Opinion Brief

Will Libya hurt Obama in 2012?

After weeks of revolt in Libya, America's military intervenes, drawing criticism from both left and right. Will this haunt the president during next year's campaign?

President Obama's decision to intervene in Libya is backed by a majority of Americans, but he's still getting battered from all sides in Washington. Liberals have attacked him for launching an unnecessary war without congressional approval. Conservatives have swiped at him for waiting too long to get involved, and failing to clearly define the mission. Obama has pledged that the U.S. role in the fighting will be limited and brief, but he has plenty of doubters on that front, too. With critics all around, could Obama's 2012 reelection hopes be a victim of Operation Odyssey Dawn?

Yes, Obama may have lost the Left: Libya is not only "a significant military risk" for Obama, but "a big political one," too, says Steve Chapman in the Chicago Tribune. Republicans already dislike him, and launching a war could send disappointed Democrats "looking for their Gene McCarthy — a credible challenger who stands for peace." If history is any guide, a strong challenge from the Left would be "fatal to Obama's re-election prospects."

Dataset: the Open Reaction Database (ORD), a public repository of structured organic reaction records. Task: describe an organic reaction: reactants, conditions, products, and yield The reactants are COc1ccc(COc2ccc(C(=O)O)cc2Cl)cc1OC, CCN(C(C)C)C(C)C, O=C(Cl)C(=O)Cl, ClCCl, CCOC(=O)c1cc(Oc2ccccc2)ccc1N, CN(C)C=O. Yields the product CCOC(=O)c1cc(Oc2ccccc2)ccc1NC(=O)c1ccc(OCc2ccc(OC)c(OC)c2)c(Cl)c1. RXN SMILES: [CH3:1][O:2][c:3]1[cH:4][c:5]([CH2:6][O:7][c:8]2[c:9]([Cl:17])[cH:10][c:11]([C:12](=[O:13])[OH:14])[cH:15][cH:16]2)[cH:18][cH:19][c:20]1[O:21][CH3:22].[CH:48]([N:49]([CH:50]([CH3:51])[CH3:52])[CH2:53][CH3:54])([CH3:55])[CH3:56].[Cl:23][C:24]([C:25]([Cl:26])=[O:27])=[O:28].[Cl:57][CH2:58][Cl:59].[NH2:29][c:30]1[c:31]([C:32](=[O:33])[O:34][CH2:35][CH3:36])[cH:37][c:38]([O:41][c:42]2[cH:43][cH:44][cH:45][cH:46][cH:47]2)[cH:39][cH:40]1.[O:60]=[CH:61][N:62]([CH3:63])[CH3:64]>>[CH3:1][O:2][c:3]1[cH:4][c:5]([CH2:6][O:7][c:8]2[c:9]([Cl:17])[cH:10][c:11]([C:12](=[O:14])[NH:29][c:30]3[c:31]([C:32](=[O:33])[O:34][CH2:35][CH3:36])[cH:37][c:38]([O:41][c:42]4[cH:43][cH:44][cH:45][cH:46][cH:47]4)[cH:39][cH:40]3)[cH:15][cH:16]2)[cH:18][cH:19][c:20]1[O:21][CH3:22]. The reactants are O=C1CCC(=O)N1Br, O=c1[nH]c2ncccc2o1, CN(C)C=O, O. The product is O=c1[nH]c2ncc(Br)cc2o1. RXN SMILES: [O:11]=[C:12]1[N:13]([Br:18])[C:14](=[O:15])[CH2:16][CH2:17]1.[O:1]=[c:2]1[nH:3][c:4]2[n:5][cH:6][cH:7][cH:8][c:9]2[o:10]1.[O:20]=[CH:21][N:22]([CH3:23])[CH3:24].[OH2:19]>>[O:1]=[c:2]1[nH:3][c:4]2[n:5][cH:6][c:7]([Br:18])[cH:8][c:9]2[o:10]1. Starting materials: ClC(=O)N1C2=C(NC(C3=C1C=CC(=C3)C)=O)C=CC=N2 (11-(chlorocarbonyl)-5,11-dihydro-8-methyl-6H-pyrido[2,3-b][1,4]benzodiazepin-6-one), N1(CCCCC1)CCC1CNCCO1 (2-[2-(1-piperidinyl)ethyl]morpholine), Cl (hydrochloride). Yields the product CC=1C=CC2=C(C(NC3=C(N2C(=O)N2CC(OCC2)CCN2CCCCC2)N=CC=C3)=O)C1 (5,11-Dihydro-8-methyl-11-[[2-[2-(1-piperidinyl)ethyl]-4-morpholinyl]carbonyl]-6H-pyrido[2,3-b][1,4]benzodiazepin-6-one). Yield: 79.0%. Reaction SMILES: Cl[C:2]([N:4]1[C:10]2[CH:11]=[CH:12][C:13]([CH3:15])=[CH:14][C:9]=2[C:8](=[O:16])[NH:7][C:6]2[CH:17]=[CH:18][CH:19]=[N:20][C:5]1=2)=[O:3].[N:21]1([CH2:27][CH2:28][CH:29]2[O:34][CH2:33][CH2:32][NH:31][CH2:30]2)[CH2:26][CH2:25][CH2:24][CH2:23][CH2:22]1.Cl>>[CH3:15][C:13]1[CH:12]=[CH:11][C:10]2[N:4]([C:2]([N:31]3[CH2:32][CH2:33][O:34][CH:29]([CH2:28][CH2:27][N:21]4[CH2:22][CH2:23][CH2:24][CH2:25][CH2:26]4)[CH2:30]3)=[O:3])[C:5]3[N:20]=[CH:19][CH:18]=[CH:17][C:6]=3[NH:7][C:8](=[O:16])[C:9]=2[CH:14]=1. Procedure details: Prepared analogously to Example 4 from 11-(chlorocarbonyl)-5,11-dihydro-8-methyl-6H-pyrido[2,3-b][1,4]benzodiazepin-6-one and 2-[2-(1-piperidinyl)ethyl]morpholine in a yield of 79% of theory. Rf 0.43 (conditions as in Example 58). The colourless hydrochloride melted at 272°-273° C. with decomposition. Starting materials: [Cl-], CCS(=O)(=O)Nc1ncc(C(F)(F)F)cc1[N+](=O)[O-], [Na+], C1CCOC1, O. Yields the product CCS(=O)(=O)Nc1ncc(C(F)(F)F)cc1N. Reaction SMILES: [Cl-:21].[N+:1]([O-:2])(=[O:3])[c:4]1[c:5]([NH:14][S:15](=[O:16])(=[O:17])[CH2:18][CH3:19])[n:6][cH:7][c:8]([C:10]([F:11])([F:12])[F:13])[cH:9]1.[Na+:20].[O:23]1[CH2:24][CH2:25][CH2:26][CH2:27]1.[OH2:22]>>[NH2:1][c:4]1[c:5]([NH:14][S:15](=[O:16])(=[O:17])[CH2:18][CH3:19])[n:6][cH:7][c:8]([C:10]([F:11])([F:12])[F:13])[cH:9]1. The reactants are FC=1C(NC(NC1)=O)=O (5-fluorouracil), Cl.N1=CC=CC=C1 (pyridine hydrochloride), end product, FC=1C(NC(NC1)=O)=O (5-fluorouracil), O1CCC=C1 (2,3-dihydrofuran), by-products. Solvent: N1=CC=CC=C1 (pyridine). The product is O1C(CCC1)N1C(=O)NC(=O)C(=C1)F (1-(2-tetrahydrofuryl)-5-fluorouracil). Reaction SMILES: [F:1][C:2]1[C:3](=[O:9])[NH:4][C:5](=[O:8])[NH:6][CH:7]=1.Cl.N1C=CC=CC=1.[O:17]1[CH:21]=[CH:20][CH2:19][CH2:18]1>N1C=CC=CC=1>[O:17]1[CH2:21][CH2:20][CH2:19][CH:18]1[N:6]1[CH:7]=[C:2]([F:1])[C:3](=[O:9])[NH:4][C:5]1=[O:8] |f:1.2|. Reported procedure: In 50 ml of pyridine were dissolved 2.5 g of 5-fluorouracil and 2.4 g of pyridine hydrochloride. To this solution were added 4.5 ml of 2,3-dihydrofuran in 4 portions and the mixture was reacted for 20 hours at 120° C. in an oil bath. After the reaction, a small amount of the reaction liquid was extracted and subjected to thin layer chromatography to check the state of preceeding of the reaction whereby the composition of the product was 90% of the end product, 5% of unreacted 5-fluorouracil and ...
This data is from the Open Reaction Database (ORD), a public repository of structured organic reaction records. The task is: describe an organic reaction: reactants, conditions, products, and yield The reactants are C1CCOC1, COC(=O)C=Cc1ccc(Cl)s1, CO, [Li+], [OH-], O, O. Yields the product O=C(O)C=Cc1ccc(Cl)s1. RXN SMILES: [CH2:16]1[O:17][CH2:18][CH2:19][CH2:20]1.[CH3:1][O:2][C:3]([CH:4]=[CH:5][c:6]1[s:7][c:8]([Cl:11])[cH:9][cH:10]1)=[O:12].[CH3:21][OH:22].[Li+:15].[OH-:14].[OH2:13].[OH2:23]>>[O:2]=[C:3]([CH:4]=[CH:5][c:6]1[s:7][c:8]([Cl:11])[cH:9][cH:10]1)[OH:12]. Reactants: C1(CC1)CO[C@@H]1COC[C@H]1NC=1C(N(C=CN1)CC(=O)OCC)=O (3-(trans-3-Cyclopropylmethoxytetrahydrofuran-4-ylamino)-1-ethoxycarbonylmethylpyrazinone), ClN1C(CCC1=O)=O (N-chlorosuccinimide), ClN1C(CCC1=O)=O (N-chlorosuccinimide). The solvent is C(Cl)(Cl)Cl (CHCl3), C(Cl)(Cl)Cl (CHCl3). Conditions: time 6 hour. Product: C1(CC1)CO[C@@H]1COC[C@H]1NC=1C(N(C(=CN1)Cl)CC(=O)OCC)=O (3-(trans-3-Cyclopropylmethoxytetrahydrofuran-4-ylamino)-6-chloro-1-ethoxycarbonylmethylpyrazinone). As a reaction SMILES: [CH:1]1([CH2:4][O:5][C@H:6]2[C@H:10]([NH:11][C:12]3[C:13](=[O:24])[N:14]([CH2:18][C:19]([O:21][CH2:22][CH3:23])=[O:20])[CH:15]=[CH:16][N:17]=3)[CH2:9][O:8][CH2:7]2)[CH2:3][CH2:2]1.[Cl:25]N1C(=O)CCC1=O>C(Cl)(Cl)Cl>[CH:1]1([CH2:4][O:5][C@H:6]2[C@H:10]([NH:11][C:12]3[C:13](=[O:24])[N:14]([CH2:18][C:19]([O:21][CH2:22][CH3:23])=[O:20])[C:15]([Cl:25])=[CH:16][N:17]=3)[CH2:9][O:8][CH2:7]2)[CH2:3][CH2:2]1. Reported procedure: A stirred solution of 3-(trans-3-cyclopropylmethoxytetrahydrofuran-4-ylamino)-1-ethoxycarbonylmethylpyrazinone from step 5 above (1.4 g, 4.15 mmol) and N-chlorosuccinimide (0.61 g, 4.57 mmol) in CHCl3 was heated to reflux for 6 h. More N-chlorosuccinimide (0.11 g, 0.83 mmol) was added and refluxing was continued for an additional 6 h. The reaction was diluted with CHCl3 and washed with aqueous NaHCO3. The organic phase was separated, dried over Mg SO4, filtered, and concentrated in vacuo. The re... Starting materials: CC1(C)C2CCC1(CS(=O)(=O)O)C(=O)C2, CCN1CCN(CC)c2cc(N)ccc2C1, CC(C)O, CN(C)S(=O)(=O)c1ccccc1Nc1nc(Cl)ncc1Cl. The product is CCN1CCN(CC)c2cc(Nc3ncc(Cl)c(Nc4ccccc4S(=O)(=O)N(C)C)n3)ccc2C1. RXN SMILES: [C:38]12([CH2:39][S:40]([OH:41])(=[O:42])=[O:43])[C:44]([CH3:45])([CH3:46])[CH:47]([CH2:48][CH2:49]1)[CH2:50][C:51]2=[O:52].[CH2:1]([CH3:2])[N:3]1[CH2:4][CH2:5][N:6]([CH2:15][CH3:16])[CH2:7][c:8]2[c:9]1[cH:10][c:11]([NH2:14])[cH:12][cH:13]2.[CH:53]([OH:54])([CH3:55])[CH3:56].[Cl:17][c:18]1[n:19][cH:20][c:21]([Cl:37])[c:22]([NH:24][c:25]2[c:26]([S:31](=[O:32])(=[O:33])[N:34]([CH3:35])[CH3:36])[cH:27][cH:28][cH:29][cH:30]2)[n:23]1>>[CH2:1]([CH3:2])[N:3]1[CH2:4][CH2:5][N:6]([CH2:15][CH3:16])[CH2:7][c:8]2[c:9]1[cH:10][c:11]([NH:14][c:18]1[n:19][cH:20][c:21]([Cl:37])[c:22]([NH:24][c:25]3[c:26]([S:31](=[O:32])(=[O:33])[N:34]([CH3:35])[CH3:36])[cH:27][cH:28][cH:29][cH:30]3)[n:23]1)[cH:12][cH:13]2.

"Will Obama be challenged from the left in 2012?"

If the war doesn't sink him, the economy will: Obama's "incomprehensible" Libya strategy has his presidency "hanging by a thread," says John Podhoretz in Commentary. And while "there's no reason anyone would cast a vote in 2012 directly based on what happens in Libya," it won't take a mess abroad to scuttle Obama's reelection hopes. There's already plenty of problems here at home, and most Americans think the country is on the wrong track. "If the economy remains anemic while the world seems to be going to hell in a handbasket, The One will be The One Term no matter who runs against him."
"Obama's presidency still hangs by a thread, but for a different reason"

And yet, the GOP hopefuls can't capitalize: So far, "every would-be Republican challenger is lagging behind Obama in the polls," says Robert Schroeder at MarketWatch. And that's when unemployment is 8.9 percent, health care reform is heading to the Supreme Court, and "even some Democrats are questioning the president’s intervention in Libya." Until the Republicans find a formidable challenger, Obama remains the obvious frontrunner, regardless of the situation in Libya.
"GOP finds Obama hard to beat — so far"

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